An economic slowdown could be a nightmare for corporate earnings in 2023

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Wednesday 23 November 2022

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Revenue, aka the “top line,” doesn’t have to deteriorate much for earnings to really suffer.

“[A]t at the end of the day it’s typically margins that do the heavy lifting to the downside in an earnings downturn, not top-line growth, because of the power of negative operating leverage,” wrote Mike Wilson, chief US equity strategist at Morgan Stanley, on Monday.

Sales might hold up during a recession, but a deterioration in margins ultimately drags the earnings picture down. (Source: Morgan Stanley)

Operating leverage is the degree to which the change in revenue translates into operating profits. For example, a company with 5% sales growth and 15% earnings growth has higher operating leverage than a company with 5% sales growth and 10% earnings growth. And it cuts both ways: A company with high operating leverage will see profits fall faster as sales drop.

Firms with a lot of fixed costs versus variable costs tend to experience high operating leverage.

Wilson offered a little more color on his current view of operating leverage in a Nov. 7 research note (emphasis added):

… our economists don’t officially forecast a recession next year, but they assume we’ll just barely avoid one. As we’ve noted, from an earnings perspective, it could be worse because it means companies aren’t cutting headcount as they typically do when revenue growth slows. This will put even more pressure on margins as the rate of change in real growth and inflation, i.e. nominal GDP, will decline sharply. In other words, the declining rate of change in revenue growth overwhelms companies’ ability to adjust fast enough to avoid negative operating leverage this is driving our EPS forecast well below the consensus for next year. Labor shortages created by lockdowns and deglobalization are reducing companies’ willingness to lay off employees for fear of never having them back. This is a new dynamic that US equity investors have not had to contemplate over the past 30 years, when labor was much more fungible and cheaper.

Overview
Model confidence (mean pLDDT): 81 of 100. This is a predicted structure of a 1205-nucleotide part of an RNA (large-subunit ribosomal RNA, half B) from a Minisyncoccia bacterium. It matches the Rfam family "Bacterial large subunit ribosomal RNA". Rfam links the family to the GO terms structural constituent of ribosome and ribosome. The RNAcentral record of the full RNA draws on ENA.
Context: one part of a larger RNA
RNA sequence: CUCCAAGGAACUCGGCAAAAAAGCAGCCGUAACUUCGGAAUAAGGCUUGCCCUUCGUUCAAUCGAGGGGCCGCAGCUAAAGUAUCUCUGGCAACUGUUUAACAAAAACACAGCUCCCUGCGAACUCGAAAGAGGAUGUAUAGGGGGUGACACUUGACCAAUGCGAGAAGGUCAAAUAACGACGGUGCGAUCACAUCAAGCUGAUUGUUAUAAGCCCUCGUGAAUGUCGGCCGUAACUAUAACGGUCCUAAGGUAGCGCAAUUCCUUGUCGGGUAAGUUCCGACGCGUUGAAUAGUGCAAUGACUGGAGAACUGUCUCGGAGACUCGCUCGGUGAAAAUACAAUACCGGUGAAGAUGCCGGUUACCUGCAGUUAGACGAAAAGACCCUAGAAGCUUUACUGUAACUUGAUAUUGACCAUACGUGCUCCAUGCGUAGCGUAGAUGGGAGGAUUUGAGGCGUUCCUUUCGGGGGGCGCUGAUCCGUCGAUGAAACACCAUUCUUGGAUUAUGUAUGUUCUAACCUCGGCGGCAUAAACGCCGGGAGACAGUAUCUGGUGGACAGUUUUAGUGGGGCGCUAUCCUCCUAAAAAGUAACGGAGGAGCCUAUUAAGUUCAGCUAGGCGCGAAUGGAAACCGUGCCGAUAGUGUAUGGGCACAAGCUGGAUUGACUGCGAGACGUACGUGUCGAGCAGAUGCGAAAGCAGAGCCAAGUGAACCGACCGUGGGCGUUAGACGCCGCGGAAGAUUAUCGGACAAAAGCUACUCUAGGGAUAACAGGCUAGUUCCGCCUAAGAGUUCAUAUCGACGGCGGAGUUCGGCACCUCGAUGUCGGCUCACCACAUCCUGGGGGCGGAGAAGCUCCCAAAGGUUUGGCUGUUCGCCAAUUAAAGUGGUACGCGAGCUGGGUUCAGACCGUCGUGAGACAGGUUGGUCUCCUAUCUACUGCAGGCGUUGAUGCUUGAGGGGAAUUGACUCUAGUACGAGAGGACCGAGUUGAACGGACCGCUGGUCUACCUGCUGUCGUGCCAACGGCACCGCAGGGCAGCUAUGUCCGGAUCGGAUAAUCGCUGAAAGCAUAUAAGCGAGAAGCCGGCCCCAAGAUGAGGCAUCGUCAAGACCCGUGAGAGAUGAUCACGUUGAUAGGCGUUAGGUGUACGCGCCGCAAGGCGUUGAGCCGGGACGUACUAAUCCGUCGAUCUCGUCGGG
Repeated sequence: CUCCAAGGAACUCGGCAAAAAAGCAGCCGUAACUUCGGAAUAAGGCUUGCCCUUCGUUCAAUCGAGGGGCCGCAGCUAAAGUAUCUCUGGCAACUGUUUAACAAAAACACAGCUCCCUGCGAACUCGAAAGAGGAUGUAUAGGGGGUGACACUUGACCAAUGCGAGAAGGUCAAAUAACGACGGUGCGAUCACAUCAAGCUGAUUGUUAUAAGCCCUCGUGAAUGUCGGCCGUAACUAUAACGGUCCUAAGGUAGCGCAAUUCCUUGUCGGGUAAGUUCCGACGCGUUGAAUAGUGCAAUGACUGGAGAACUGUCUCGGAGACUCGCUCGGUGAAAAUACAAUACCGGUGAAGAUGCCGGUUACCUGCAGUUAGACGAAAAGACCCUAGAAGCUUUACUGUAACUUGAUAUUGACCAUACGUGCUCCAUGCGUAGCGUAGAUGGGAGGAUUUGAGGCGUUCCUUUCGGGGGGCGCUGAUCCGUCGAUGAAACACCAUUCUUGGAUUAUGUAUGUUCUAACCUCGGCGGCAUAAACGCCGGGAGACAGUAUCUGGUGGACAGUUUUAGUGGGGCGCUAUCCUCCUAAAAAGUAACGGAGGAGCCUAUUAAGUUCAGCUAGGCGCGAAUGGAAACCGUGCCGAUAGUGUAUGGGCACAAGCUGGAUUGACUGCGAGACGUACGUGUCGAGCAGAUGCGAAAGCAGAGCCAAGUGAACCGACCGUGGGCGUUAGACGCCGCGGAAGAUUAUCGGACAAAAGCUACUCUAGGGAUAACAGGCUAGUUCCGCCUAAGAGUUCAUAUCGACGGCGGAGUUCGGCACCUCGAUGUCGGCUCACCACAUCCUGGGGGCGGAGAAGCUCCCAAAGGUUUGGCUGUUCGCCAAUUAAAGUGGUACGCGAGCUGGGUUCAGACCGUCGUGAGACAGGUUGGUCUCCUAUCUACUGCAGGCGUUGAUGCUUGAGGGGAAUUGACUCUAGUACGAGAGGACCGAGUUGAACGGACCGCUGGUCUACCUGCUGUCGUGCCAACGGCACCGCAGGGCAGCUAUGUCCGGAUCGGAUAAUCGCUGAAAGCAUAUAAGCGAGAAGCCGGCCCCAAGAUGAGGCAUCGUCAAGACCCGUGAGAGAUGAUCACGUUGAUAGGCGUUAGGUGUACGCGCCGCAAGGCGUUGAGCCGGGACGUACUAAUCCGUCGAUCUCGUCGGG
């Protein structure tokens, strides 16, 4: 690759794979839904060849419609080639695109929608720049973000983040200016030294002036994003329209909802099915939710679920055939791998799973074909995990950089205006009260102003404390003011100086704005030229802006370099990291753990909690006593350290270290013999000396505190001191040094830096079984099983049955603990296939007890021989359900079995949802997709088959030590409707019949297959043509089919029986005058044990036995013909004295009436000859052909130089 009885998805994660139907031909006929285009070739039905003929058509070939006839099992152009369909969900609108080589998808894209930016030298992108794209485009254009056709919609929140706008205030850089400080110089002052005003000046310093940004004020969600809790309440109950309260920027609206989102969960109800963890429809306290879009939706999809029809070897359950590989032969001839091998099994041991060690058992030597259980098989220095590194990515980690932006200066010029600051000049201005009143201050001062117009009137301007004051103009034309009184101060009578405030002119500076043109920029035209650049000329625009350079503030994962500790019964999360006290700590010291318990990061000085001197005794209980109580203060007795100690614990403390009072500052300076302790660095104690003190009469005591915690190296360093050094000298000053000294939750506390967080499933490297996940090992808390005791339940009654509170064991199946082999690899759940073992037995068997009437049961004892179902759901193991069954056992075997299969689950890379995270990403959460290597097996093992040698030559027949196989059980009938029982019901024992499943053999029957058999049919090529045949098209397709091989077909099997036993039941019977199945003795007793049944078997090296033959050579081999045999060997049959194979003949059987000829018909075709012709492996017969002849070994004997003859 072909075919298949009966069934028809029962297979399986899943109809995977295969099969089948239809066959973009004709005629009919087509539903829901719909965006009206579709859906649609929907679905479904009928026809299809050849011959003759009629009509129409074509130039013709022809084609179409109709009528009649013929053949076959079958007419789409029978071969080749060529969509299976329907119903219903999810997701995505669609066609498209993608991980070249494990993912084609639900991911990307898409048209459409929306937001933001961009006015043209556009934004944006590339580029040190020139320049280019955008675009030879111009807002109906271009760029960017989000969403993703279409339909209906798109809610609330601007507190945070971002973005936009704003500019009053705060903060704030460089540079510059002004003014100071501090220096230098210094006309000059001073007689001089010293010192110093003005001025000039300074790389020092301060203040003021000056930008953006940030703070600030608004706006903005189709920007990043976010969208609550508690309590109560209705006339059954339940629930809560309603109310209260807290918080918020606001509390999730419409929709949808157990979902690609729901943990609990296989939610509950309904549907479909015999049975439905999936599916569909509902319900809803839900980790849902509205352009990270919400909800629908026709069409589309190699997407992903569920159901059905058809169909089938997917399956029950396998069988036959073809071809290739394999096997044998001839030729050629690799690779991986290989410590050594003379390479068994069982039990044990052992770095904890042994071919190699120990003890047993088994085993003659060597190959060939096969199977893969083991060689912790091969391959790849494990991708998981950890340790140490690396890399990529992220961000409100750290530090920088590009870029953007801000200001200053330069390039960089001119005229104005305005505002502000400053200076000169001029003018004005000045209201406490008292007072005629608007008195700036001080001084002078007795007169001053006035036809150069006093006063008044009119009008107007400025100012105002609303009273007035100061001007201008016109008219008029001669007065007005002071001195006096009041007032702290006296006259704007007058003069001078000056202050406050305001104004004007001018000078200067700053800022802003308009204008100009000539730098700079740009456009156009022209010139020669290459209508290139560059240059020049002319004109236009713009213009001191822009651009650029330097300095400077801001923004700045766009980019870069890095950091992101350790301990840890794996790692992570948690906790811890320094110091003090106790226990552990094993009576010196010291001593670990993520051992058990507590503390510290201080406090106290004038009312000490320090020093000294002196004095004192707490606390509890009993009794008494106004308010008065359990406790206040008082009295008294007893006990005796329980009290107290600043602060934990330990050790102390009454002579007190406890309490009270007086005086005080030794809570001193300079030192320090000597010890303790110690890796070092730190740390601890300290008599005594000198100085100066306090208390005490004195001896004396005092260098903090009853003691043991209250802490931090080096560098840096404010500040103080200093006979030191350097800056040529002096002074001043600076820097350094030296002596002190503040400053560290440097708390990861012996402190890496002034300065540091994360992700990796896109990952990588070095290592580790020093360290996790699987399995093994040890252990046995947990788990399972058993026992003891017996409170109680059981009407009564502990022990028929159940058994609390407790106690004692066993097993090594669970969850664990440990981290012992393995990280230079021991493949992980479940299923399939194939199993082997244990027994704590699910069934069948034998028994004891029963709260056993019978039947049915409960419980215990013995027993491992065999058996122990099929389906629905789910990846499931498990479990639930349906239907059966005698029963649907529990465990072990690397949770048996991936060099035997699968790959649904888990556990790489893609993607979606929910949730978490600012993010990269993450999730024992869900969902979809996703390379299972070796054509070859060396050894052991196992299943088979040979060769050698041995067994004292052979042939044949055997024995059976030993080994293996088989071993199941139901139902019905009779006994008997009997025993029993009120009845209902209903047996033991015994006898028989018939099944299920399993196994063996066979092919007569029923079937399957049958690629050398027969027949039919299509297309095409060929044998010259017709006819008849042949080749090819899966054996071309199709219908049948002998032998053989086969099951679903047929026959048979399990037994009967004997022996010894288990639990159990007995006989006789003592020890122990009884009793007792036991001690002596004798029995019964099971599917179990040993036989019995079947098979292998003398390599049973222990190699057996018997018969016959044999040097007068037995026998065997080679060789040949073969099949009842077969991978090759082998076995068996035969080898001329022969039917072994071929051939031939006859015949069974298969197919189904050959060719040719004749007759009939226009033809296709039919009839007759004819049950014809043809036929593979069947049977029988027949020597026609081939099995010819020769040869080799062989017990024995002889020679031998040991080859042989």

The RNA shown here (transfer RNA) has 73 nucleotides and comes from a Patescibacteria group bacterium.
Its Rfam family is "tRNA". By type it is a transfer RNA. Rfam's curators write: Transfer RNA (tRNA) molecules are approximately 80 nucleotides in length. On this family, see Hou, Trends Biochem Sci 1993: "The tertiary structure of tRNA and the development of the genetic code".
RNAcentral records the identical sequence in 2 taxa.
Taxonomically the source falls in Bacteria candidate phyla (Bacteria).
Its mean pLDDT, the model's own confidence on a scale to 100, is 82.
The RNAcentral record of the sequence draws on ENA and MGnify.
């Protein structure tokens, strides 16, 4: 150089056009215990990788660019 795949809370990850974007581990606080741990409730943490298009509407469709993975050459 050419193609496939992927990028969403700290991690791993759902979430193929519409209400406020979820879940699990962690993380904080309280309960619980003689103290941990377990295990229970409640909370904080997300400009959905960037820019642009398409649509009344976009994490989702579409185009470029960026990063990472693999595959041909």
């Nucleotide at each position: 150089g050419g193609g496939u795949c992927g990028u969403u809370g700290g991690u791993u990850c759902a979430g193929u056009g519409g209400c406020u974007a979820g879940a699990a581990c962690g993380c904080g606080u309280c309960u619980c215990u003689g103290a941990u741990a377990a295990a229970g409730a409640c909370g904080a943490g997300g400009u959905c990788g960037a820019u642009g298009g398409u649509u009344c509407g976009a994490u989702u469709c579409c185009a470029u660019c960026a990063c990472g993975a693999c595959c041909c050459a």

The work represents a huge cost for companies. And so when demand cools, it would make sense for companies to lay off employees to reduce costs as the amount of work that needs to be cut shrinks.

Anthony Harris disrupts traffic as he works with EZ Bel Construction along Fredericksburg Road during an excessive heat alert in San Antonio, Texas U.S. July 19, 2022. REUTERS/Lisa Krantz

Anthony Harris disrupts traffic as he works with EZ Bel Construction along Fredericksburg Road during an excessive heat alert in San Antonio, Texas U.S. July 19, 2022. REUTERS/Lisa Krantz

However, the last two years have been characterized by a persistent labor shortage as companies have struggled to hire due to the rapid economic recovery. Because they lacked the ability to keep up with demand, companies lost sales opportunities.

This dynamic has led some economists to speculate that firms would have an incentive to engage in “labour hoarding” or retain workers despite slowing demand. The idea is to make sure they are adequately staffed for when demand eventually picks up.

The downside is that labor costs do not fall as sales deteriorate, putting undue pressure on short-term earnings.

This is the negative operating leverage Wilson talks about.

And that’s why it expects S&P 500 earnings per share (EPS) to fall to $195 in 2023 from about $219 this year. According to FactSet, the Wall Street Consensus Estimate calls for earnings to rise to $232.

The good news is that Wilson sees this deteriorating profitability as a short-term problem.

“While we see 2023 as a very challenging year for earnings growth, 2024 should be the opposite: a year of rebounding growth where positive operating leverage resumes, i.e. the next boom,” he wrote.

With that boom, he estimates that EPS will rise to $241 in 2024.

Editor’s note: No Morning Brief will be published on Thursday, November 24. We will return to our regular posting schedule on Friday November 25th.

What to watch today


  • 7:00 Italian time: MBA Mortgage Applicationsweek ending November 18 (2.7% over previous week)

  • 8:30 Italian time: Durable Goods OrdersOctober Preliminary (0.4% Expected, 0.4% Previous Month)

  • 8:30 Italian time: Durable goods excluding transportOctober Preliminary (0.0% Expected, -0.5% Previous Month)

  • 8:30 Italian time: Initial jobless claimsweek ending November 19 (225,000 expected, 222,000 during prior week)

  • 8:30 Italian time: Continuous complaintsweek ending November 12 (1.520 million during the previous week)

  • 9:45 Italian time: S&P Global US Manufacturing PMINovember preliminary (50.0 expected, 50.4 in prior month)

  • 9:45 Italian time: S&P Global US Services PMINovember Preliminary (48.0 Expected, 47.8 Previous Month)

  • 10:00: University of Michigan Consumer SentimentNovember Finale (55.0 Expected, 54.7 Previous)

  • 10:00: New home salesOctober (570,000 expected, 603,000 in previous month)

  • 10:00: New home salesmonth over month, October (-5.5% expected, -10.9% previous month)

  • 2pm ET: FOMC meeting minutes, November 1-2


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